want to design houses that feel good versus ones that look decorated,” says designer Alison Davin, who transformed a Tuscan-style residence in the Bay Area into a warm and modernist home that’s filled with tactile fabrics and finishes.
From the moment the designer laid eyes on the house, she knew she wanted to peel back the dated details and simplify the aesthetic by filling the rooms with comfortable and tailored silhouettes and plenty of sunlight.
“The property is on several acres and steps down a hillside with three different grades,” she says. “My clients are very easy-going and they bought the house because they wanted it to be a hangout for their children and their friends as they grow up.”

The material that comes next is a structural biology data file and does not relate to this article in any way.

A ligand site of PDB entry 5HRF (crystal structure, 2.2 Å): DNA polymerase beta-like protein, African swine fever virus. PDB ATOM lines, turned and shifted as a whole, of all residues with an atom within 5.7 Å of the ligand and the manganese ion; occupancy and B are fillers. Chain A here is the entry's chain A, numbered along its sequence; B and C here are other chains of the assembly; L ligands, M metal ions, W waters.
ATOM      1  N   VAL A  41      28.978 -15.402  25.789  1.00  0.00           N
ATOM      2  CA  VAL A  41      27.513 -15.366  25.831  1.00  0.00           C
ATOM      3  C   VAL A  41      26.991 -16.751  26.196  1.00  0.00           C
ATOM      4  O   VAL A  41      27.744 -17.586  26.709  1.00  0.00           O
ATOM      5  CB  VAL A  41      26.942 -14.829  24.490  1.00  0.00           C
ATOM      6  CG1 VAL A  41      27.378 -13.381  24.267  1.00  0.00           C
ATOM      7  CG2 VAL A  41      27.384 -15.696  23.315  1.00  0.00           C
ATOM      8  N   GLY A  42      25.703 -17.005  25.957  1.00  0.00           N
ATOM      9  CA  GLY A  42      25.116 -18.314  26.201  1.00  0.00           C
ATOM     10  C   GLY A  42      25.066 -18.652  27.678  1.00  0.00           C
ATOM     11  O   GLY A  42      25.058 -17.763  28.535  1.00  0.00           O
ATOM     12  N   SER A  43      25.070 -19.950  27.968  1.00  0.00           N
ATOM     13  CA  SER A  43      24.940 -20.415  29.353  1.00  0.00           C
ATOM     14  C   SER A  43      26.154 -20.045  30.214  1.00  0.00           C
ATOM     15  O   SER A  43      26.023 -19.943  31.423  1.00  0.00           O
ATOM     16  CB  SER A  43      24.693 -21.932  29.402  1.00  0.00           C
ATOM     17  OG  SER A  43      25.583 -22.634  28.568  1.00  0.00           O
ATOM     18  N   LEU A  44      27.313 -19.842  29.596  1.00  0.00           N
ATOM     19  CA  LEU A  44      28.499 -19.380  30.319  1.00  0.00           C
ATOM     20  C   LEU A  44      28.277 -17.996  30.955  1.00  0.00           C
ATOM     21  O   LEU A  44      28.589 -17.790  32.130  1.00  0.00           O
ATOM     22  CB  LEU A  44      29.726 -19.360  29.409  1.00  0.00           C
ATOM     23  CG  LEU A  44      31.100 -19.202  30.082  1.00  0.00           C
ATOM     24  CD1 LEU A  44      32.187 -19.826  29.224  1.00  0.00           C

Davin went with a mostly neutral palette. She customized a sofa wrapped in cream-colored linen for the family room, where she also arranged a brown-and-cream striated wool rug, cream-colored embroidered drapery linen and a pair of rush stools.
“I used a whole bunch of different textures,” she says. “I love using texture instead of color because I think it keeps the space calm and warm and gives visual interest that’s subtle.”
In the family room, the designer replaced small arched doors with massive bifold ones that tie the area to the outdoors and let natural light wash over the rich textures that fill the space.
“I think I’ve done a good job if, when a person leaves a house I’ve designed, they remember that it was warm and comfortable,” she says.
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